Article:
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Bewildering Stories

What’s in Issue 248

Novel Gary Inbinder, Noble Lies
Luddy and Aurelia go to the arena to fight as gladiators in Consul Finn’s games. Their first bout will be an interview with reporters: Chapter 20, part 1; part 2; part 3.
Serials Tala Bar, Women in Autumn
A little boy prefers a toy robot to a pet hamster, and Anat becomes rightly alarmed at Lorry’s reckless driving:
Chapter 5: Thursday
Chapter 6: Shabat, part 1; part 2

Bertil Falk, Requiem for an Android
Can a pious but soulless machine be acceptable to God? The quest for an answer will lead to the outer reaches of the known universe and into the Roman catacombs:
Chapter 1: And Peace on Earth, part 1; part 2
Chapter 2: Being Chased, part 1; part 2
Which is worse: the sin or the cover-up? Steven Berry, Beneath the Floor, part 1; conclusion.

When the nano plague gets loose, it’s all Halloween all the time: Mark Eller, Hunt Night, part 1; conclusion.

Have you ever worked at a job and in a place that didn’t exist yet? As long as the paychecks aren’t postdated, it may be best not to quibble: Mary B. McArdle, Fully Staffed.

New contributor Michael Merriam introduces a married couple who take ‘men are from Mars, women are from Venus’ just a little far; or perhaps not far enough: Protect and Serve.
New contributor Robert Laughlin gives a whole new meaning to obstreperous cinema audiences: Moving the Picture Show.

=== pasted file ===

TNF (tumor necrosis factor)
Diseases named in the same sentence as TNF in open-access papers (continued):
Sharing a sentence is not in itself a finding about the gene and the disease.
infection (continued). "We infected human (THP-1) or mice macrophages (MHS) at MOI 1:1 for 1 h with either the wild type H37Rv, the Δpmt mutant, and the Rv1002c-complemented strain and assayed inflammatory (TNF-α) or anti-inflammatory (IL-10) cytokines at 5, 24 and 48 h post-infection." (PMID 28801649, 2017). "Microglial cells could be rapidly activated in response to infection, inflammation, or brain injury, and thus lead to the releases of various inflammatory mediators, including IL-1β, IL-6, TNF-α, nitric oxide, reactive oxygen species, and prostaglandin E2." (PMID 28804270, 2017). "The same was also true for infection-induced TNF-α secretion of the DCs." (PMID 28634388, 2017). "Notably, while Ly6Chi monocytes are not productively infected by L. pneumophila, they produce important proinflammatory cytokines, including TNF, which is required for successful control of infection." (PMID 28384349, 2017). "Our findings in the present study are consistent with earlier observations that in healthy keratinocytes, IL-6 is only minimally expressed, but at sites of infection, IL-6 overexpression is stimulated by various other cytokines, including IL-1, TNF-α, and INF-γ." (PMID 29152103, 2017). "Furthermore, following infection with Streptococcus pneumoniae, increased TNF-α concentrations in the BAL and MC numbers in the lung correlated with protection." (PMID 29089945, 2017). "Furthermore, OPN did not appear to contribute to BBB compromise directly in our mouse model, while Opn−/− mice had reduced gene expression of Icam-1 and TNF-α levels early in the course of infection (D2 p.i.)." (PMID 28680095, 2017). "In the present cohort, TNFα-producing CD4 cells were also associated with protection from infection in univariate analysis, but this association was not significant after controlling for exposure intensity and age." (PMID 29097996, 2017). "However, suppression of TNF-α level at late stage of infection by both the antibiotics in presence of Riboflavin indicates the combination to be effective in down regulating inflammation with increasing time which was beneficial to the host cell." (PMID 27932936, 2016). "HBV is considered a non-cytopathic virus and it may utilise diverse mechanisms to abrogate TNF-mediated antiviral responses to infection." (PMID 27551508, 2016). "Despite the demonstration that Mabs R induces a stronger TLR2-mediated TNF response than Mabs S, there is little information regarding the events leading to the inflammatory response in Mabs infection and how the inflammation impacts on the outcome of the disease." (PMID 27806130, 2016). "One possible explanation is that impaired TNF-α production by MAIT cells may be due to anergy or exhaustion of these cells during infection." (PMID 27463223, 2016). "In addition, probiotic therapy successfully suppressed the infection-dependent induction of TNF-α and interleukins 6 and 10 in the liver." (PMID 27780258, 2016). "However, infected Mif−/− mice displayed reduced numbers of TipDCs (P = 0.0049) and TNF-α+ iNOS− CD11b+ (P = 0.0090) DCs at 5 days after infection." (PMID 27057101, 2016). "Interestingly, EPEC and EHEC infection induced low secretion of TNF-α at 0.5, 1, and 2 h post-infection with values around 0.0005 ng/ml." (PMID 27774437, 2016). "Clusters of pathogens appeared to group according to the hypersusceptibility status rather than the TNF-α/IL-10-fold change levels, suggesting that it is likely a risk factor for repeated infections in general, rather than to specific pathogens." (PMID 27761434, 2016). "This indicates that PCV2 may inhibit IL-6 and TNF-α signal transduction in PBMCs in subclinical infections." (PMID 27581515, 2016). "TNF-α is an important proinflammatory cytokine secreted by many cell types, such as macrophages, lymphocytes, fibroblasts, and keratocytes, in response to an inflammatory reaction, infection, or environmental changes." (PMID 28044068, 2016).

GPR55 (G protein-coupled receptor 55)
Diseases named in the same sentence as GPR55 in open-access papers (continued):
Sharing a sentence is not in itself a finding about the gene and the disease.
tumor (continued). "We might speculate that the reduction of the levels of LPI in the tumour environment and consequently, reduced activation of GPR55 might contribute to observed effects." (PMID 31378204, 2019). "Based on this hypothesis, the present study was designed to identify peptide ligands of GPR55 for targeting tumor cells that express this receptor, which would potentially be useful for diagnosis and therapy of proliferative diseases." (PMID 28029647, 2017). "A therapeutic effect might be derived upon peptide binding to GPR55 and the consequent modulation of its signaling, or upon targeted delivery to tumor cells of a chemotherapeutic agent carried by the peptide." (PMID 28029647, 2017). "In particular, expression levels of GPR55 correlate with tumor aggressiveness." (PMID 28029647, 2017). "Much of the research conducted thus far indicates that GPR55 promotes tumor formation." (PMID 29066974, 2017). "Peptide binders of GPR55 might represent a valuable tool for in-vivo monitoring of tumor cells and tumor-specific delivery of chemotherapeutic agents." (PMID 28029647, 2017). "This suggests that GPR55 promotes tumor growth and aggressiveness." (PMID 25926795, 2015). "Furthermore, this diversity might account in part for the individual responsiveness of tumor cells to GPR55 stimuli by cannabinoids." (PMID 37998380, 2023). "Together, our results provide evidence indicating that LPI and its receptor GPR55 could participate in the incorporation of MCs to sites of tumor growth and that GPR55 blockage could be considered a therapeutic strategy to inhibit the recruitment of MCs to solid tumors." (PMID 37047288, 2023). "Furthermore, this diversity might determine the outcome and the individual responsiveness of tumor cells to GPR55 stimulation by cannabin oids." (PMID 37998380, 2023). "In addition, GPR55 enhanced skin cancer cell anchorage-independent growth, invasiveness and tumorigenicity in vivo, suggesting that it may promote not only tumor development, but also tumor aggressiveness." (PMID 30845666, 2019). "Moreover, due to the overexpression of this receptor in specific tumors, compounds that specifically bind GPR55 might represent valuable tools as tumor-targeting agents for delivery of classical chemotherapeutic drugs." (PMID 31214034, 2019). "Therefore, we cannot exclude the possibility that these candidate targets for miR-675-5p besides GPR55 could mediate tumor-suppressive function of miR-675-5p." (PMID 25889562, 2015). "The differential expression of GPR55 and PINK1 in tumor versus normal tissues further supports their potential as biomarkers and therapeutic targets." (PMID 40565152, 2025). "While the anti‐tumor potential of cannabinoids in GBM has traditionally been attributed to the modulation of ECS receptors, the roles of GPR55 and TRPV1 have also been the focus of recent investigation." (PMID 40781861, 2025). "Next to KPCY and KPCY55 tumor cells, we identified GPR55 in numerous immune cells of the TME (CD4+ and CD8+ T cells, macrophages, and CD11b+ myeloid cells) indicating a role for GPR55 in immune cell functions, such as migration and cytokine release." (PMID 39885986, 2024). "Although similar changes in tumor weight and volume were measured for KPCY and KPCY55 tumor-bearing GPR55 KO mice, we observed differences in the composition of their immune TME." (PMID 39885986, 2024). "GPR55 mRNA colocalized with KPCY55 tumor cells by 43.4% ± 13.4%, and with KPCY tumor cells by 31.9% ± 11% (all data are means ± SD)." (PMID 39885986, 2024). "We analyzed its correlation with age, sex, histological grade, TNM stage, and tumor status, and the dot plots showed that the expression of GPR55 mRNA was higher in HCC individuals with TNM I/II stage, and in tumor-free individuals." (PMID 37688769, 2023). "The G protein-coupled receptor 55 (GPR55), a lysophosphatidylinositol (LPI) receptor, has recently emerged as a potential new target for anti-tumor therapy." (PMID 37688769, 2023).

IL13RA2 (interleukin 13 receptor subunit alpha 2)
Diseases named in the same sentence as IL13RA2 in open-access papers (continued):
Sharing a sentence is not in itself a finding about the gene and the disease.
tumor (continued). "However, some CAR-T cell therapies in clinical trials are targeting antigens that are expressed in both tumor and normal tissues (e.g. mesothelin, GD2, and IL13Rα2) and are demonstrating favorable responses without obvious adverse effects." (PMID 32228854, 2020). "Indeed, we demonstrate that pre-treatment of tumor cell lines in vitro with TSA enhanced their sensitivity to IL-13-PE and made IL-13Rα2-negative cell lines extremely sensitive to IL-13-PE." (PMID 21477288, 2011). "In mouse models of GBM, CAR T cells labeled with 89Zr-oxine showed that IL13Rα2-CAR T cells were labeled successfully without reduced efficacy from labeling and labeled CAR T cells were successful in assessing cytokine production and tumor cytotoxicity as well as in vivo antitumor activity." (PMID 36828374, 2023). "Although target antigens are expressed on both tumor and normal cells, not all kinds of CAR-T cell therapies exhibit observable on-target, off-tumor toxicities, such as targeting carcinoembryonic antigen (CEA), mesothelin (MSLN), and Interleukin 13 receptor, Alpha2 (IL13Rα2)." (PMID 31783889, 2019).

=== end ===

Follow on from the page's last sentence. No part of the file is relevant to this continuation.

Why does Beckett’s Godot keep you waiting? Blame the bureaucracy: João Ventura, They... — Portuguese original: Eles...
Poetry Crystalwizard, Sixpence
Anna Ruiz, Cardboard Box
New contributor Dike Okoro, I Will Remember Her
Essay Steven Utley takes another trip down memory lane to revisit films that were so bad they were good: Grade Z.


Welcome Bewildering Stories welcomes Robert Laughlin, Michael Merriam, and Dike Okoro.
The Critics’
Gary Inbinder and Don Webb discuss The Almost Human.
Challenge Challenge 248 notes that The Androids Are Not Waiting for Godot.
The Art
A randomly rotating selection of Bewildering Stories’ art
NASA: Picture of the Day
The Reading
Jerry Wright reviews James Van Pelt, Summer Of The Apocalypse.
Editorial Jerry Wright, An Editorial Comment

Randomly selected Bewildering motto:

Randomly selected classic rejection notice:

Bewildering Stories’ official mottoes:

“Poems are not made with ideas; they are made with words.” — Stéphane Mallarmé
Ars longa, vita brevis. Rough translation: “Proofreading never ends.”

To Bewildering Stories’ schedule: In Times to Come

Readers’ reactions are always welcome.
Please write!

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